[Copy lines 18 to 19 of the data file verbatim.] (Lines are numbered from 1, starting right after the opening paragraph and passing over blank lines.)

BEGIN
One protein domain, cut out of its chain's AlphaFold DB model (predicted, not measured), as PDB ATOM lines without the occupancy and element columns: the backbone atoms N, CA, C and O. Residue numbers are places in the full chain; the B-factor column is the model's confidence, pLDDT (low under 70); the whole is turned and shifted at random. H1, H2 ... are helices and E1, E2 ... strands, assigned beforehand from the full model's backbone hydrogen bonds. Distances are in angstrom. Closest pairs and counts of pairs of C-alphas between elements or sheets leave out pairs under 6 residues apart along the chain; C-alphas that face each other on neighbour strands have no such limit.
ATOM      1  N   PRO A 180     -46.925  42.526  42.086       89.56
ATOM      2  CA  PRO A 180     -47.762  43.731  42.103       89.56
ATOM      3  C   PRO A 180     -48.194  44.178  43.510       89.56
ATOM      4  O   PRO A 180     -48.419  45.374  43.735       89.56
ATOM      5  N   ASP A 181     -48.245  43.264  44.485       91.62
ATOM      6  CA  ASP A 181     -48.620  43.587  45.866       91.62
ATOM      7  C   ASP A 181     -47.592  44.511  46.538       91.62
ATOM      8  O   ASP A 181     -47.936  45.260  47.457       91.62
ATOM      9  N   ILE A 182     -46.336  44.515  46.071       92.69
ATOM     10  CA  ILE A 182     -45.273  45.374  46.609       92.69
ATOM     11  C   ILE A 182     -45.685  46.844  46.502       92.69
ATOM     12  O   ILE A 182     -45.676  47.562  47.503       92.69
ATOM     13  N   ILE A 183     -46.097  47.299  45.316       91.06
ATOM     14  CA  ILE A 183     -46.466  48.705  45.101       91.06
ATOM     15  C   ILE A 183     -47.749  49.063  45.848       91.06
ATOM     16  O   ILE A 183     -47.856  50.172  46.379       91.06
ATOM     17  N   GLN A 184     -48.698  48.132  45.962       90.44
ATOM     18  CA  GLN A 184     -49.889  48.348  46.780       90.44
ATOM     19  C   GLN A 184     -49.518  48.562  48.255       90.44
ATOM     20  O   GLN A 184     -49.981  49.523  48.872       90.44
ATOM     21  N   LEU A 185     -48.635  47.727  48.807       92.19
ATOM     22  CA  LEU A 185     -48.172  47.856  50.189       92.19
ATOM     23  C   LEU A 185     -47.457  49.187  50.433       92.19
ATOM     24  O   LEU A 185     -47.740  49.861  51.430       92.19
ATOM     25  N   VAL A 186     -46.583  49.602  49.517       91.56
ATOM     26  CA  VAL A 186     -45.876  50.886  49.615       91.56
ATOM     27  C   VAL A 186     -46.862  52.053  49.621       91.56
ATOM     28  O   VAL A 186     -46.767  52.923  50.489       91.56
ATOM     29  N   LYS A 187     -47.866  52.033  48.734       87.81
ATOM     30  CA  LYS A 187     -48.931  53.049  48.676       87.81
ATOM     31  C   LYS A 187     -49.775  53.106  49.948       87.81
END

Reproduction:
ATOM     18  CA  GLN A 184     -49.889  48.348  46.780       90.44
ATOM     19  C   GLN A 184     -49.518  48.562  48.255       90.44